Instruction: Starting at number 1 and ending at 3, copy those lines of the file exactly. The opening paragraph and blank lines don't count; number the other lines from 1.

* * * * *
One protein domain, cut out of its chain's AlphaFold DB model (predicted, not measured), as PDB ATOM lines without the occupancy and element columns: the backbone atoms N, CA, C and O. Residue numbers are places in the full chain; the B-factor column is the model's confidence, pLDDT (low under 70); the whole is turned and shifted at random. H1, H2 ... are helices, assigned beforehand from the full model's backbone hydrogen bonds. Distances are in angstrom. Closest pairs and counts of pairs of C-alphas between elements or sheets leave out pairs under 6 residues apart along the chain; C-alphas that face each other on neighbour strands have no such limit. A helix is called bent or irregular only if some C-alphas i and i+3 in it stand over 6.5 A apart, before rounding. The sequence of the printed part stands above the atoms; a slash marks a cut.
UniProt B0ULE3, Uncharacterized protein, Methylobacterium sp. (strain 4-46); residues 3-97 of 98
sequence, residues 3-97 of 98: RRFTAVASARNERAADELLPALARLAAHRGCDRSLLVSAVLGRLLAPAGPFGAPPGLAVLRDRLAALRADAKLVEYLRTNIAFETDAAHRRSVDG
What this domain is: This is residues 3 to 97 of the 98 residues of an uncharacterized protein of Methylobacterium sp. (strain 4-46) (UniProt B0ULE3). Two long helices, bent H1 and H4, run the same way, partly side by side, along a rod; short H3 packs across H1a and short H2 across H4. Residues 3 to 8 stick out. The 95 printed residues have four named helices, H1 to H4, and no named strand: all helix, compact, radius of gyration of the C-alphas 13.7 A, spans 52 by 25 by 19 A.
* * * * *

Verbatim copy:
UniProt B0ULE3, Uncharacterized protein, Methylobacterium sp. (strain 4-46); residues 3-97 of 98
sequence, residues 3-97 of 98: RRFTAVASARNERAADELLPALARLAAHRGCDRSLLVSAVLGRLLAPAGPFGAPPGLAVLRDRLAALRADAKLVEYLRTNIAFETDAAHRRSVDG
What this domain is: This is residues 3 to 97 of the 98 residues of an uncharacterized protein of Methylobacterium sp. (strain 4-46) (UniProt B0ULE3). Two long helices, bent H1 and H4, run the same way, partly side by side, along a rod; short H3 packs across H1a and short H2 across H4. Residues 3 to 8 stick out. The 95 printed residues have four named helices, H1 to H4, and no named strand: all helix, compact, radius of gyration of the C-alphas 13.7 A, spans 52 by 25 by 19 A.